About two weeks after we came to Salamanca, we had the opportunity, for enough Euros to purchase a new formal gown, to go to Portugal for a weekend. Naturally, there was no question which choice was superior.
“I’m not sure I’m doing the right thing,” I said to my roommate. “Portugal has never been on my bucket list.”
Considering that ten percent of the money I had brought with me on this trip was now sitting in the travel agency’s cash register, this was a little belated.
It really was something I had never thought of. Portugal was just this little country right next to Spain, and the only notable thing I could recall about it was that the Virgin had appeared in Fatima in the early twentieth century.
Nevertheless, on Friday afternoon I fell asleep in Spain, very close to the Portuguese border, and woke up, both literally and metaphorically, in a whole new place.
Portugal is greener, with more lush vegetation, than Spain. I opened my eyes to look out on a country whose hills and mountains reminded me of pictures I’d seen of Ireland, studded with sheep, but with white houses and terra cotta roofs as in Spain.
I had never before been in a country where one could so easily cross national borders, never known that travel could be this easy. And suddenly, my mind opened to the fact that the world is so much bigger, so much more diverse, than I have known. It’s possible, despite all the travel I’ve done up to this point, that this is the first time I have really understood and appreciated a country for what it is: its culture, its history, its geography, and its language, and it’s definitely true that this was my first realization that my life could be very, very different from the way I have always imagined it turning out. In the blink of an eye still tired with sleep, I saw myself walking, talking, living different languages and cultures, studying in European universities, unafraid to leave the security blanket of the United States. And understood that this is possible, even more than what I am doing now. I smiled out the window of the bus, and watched a new place fly by.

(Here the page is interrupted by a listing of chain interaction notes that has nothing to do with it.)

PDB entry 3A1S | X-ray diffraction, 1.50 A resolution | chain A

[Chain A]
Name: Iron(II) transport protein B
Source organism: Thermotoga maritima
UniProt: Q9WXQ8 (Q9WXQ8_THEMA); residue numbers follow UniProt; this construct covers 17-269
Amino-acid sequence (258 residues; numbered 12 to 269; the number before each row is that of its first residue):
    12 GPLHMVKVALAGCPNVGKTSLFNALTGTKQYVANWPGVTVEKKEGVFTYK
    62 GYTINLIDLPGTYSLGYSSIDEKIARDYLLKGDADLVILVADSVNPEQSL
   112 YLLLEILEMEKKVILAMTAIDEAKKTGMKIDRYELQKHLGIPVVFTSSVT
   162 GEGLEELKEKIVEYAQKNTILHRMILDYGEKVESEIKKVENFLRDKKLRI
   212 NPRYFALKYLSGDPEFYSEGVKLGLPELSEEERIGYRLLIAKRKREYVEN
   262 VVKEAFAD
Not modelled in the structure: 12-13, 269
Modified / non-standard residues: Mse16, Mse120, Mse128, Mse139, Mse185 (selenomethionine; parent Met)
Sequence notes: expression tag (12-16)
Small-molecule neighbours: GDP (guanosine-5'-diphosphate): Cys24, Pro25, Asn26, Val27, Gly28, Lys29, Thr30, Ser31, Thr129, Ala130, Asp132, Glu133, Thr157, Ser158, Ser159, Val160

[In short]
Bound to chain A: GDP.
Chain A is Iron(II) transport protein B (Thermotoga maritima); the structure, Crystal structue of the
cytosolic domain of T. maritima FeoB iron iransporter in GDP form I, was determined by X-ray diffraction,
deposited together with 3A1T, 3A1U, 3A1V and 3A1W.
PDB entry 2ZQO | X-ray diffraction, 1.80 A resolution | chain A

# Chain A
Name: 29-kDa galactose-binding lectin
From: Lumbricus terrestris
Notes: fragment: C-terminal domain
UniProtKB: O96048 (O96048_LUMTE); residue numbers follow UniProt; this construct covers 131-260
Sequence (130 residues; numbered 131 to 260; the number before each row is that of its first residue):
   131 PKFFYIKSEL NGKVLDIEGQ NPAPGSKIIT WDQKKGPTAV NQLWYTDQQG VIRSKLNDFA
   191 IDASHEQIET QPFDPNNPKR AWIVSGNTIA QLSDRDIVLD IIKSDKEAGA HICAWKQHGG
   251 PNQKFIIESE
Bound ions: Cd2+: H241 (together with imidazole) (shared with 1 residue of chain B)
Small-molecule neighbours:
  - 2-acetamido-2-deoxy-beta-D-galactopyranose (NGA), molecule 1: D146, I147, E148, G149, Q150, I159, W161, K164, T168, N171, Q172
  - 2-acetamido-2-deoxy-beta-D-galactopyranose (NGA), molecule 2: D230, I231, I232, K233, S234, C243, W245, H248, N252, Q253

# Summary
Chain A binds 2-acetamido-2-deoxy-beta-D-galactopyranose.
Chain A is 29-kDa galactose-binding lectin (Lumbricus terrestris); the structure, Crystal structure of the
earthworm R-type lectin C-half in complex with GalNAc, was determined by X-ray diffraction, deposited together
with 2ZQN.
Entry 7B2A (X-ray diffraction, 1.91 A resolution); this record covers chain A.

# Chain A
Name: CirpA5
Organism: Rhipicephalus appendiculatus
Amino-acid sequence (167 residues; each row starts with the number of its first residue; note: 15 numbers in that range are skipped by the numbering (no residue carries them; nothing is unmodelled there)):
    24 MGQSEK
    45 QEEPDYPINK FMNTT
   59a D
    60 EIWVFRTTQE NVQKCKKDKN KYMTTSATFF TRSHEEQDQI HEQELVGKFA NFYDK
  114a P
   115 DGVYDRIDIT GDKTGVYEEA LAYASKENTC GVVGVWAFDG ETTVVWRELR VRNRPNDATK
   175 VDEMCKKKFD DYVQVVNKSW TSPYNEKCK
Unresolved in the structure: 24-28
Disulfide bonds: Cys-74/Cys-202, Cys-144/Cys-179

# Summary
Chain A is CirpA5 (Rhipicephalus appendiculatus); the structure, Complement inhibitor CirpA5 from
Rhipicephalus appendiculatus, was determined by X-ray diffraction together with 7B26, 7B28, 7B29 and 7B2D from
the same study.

Four hours later, we were lost on the outskirts of Lisbon.
Our bus driver stopped at a gas station, more to ask directions than to let us use the bathroom. Nevertheless, we gratefully availed ourselves of the opportunity while he chatted (in Spanish) with the cashier (who spoke Portuguese).
Twenty minutes later, Joaquin stopped for the third time to ask directions from a tourist wearing a camping backpack and standing at a bus stop. The tourist looked at him, obviously confused, and then at the green traffic light in front of us.
Half an hour later, we found the hotel. On the other side of the street. Then, thank God, we found a turn lane.
We grudgingly surrendered our passports at the front desk, and went upstairs, exhausted.
On the desk in my room was a small pamphlet advising guests to lock up their valuables upon leaving the hotel.
“I’m not going out tonight,” I said to my room mate for the evening (our traveling assignments change every night) after we had watched MTV with a friend. “I’ll just stay in and watch ‘Beevus and Butthead’ with German subtitles.”